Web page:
Character art
The characters have definitely been drawn to a higher standard, Balto is less rounded in his features (like the original), Jenna doesn’t look like a drug addict anymore and her paws are small (again like in the original) and the other dogs although new, could have been taken right out of the original movie background character list. Even Muk and Luk seem to have had time taken on them to keep them looking original.

Oh yeah and a very important fact, Balto has yellow eyes again!! This time round, it actually looks like the artists have really done their homework; it appears they have studied the original Balto artwork (which must have been hard as I own most of it!) and have really been inspired to make a really nice finished product. It feels like these drawings are warmer and full of more emotion than in Wolf Quest.

Kodi impressed me, in Wolf Quest although Aleu was Balto and Jenna’s daughter, she never felt like she was. Kodi on the other hand has Balto and Jenna traits in him, in his looks, his movement, his emotions, his facial expressions etc. And this time there seemed to be a real connection between father and son which was really nice to see.

One thing I did notice was the highlights and shadows. Like Wolf Quest it looks like someone has gone mad in Photoshop with the airbrush, lighten and darken tools but unfortunately not used the magic wand tool. Although these are in many places done quite tastefully, I did notice that there was some confusion as to where the light source was coming from and (very small) bits were missing. A good example was the shadows the characters cast on the floor. These shadows should appear to be going underneath the character’s feet and bodies but just as the dark patches come in contact with the line drawing, it stops just short leaving a very thin (a pixel or two) patch of background around them which looks almost like an opaque glow. Despite this the characters do seem to react with their environment more compared to Wolf Quest, moving parts of it, kicking snow and dirt up etc without “becoming one” with anything.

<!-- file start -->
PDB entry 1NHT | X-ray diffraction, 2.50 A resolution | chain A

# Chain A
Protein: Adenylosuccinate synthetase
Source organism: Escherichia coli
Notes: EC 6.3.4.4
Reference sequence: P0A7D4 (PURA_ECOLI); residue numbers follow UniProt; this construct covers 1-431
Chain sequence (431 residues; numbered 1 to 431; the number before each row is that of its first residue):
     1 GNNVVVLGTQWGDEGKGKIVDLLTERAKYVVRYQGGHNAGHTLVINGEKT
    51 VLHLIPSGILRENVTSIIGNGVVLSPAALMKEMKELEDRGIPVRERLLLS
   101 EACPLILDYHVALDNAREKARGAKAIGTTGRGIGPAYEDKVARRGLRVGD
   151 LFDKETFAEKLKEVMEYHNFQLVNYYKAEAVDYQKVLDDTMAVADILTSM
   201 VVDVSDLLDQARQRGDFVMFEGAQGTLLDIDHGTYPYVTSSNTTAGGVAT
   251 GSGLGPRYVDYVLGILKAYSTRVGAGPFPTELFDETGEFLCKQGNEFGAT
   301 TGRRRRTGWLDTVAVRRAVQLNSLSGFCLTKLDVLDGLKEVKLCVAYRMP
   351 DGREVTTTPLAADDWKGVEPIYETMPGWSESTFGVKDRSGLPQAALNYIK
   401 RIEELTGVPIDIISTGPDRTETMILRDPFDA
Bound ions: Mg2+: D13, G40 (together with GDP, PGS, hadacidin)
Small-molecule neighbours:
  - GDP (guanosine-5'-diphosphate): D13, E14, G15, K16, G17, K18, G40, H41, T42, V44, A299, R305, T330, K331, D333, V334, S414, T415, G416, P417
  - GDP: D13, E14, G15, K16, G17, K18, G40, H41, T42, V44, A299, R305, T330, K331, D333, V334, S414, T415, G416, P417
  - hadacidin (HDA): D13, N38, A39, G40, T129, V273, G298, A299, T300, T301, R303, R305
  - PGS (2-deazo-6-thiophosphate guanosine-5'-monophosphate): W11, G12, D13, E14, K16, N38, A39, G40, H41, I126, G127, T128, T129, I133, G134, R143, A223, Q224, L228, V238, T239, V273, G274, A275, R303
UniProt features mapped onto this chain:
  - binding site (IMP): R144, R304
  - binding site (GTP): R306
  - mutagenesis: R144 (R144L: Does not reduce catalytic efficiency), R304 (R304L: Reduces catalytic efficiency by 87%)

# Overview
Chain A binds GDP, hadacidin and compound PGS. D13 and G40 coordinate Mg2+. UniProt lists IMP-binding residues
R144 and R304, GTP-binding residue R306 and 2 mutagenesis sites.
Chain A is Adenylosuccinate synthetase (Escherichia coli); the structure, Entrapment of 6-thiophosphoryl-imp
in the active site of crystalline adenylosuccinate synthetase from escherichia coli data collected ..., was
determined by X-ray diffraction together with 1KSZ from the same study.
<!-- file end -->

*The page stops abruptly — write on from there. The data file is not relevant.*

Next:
The animation has improved dramatically since Wolf Quest. Fewer corners have been cut and the character’s movement is a lot nicer and more fluid. The way they are drawn too has a very nice 1995 movie feel to it. The human characters and the animal characters have maintained that scratchy almost angular look to them which just feels right and almost reflects the harsh environment around them. We all know real wolves don’t have triangular ears like that but like the yellow eyes, without them, any true Balto fan knows it just isn’t right.

As I have stated already, less corners have been cut, animation has not been looped as much especially while dogs have been running. Time has been taken to make individual frames which again remind me of the original, the dogs and humans all move a lot more naturally and the characters are making full use of the whole screen and not just stuck in the middle.

There is still room for improvement though, you still see frames where the legs are moving and body is not reacting in the way you would expect but these are few and far between so they can be overlooked.

Kodi is one of the most pleasing characters and actually looks like the offspring of Balto and Jenna, his behaviour, movement and facial features/expressions are very reminiscent of Balto which is a vast improvement on his daughter Aleu. The way he moves and talks reflects his father so well you find yourself remembering scenes from the original movie.

I did find as I watched the movie that the animators have been more adventurous with camera angles this time but unfortunately the animation and character design can suffer in places where the stranger angles are almost a bit too difficult to draw right (e.g. looking up at Jenna’s white masked face and some rear views of the running sleddogs). But again this is a small problem that is not common in the movie.